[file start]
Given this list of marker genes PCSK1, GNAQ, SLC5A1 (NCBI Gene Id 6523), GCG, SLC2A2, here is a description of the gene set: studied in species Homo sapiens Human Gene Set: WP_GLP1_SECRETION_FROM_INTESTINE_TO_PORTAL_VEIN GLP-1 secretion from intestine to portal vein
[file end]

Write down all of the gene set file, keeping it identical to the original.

Given this list of marker genes PCSK1, GNAQ, SLC5A1 (NCBI Gene Id 6523), GCG, SLC2A2, here is a description of the gene set: studied in species Homo sapiens Human Gene Set: WP_GLP1_SECRETION_FROM_INTESTINE_TO_PORTAL_VEIN GLP-1 secretion from intestine to portal vein